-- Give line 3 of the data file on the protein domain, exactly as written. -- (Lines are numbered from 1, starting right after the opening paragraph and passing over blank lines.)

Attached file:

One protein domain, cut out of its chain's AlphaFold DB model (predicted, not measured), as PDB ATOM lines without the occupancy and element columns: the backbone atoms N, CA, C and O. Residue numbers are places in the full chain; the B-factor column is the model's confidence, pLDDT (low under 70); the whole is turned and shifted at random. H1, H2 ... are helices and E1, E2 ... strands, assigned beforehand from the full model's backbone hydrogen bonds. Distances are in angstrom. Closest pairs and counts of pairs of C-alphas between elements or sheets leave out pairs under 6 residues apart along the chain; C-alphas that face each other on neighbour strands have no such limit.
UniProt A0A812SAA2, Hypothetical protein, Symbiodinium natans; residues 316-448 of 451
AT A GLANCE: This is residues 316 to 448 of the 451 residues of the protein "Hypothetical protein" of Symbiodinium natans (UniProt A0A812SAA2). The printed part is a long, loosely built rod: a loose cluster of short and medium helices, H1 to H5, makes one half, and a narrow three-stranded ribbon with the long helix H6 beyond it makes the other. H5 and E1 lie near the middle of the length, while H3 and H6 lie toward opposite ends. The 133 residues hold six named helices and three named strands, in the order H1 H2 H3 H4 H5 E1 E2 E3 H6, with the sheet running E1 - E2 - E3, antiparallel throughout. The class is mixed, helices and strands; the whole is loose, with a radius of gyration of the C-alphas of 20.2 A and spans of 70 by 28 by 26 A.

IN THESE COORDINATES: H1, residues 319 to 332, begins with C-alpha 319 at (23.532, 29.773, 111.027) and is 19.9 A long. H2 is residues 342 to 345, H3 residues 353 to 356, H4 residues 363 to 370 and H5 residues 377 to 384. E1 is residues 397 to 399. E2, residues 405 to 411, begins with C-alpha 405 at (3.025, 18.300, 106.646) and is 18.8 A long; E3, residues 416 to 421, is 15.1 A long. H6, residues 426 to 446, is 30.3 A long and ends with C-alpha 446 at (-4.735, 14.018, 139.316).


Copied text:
IN THESE COORDINATES: H1, residues 319 to 332, begins with C-alpha 319 at (23.532, 29.773, 111.027) and is 19.9 A long. H2 is residues 342 to 345, H3 residues 353 to 356, H4 residues 363 to 370 and H5 residues 377 to 384. E1 is residues 397 to 399. E2, residues 405 to 411, begins with C-alpha 405 at (3.025, 18.300, 106.646) and is 18.8 A long; E3, residues 416 to 421, is 15.1 A long. H6, residues 426 to 446, is 30.3 A long and ends with C-alpha 446 at (-4.735, 14.018, 139.316).